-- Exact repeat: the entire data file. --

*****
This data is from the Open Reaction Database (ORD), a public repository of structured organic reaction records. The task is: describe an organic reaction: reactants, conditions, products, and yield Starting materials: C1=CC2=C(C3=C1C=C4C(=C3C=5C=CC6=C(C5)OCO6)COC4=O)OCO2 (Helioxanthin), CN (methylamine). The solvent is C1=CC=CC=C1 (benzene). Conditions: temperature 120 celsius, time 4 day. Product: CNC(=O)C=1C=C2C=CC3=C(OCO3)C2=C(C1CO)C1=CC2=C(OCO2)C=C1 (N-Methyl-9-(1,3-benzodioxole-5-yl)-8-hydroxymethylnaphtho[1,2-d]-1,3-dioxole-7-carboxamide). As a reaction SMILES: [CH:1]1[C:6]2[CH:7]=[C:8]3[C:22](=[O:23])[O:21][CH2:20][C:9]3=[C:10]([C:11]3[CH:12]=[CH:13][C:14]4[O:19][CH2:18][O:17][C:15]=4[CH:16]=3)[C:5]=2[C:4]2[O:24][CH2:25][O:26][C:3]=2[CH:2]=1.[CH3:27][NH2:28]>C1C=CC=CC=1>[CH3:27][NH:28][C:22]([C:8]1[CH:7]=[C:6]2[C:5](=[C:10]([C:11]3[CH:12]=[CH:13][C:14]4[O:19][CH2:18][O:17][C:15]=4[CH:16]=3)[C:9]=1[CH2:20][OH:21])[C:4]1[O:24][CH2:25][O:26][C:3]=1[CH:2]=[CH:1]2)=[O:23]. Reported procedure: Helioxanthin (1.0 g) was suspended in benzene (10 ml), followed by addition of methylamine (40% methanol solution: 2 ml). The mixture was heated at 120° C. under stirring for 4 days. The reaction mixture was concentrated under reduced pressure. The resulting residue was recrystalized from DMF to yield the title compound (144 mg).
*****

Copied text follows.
This data is from the Open Reaction Database (ORD), a public repository of structured organic reaction records. The task is: describe an organic reaction: reactants, conditions, products, and yield Starting materials: C1=CC2=C(C3=C1C=C4C(=C3C=5C=CC6=C(C5)OCO6)COC4=O)OCO2 (Helioxanthin), CN (methylamine). The solvent is C1=CC=CC=C1 (benzene). Conditions: temperature 120 celsius, time 4 day. Product: CNC(=O)C=1C=C2C=CC3=C(OCO3)C2=C(C1CO)C1=CC2=C(OCO2)C=C1 (N-Methyl-9-(1,3-benzodioxole-5-yl)-8-hydroxymethylnaphtho[1,2-d]-1,3-dioxole-7-carboxamide). As a reaction SMILES: [CH:1]1[C:6]2[CH:7]=[C:8]3[C:22](=[O:23])[O:21][CH2:20][C:9]3=[C:10]([C:11]3[CH:12]=[CH:13][C:14]4[O:19][CH2:18][O:17][C:15]=4[CH:16]=3)[C:5]=2[C:4]2[O:24][CH2:25][O:26][C:3]=2[CH:2]=1.[CH3:27][NH2:28]>C1C=CC=CC=1>[CH3:27][NH:28][C:22]([C:8]1[CH:7]=[C:6]2[C:5](=[C:10]([C:11]3[CH:12]=[CH:13][C:14]4[O:19][CH2:18][O:17][C:15]=4[CH:16]=3)[C:9]=1[CH2:20][OH:21])[C:4]1[O:24][CH2:25][O:26][C:3]=1[CH:2]=[CH:1]2)=[O:23]. Reported procedure: Helioxanthin (1.0 g) was suspended in benzene (10 ml), followed by addition of methylamine (40% methanol solution: 2 ml). The mixture was heated at 120° C. under stirring for 4 days. The reaction mixture was concentrated under reduced pressure. The resulting residue was recrystalized from DMF to yield the title compound (144 mg).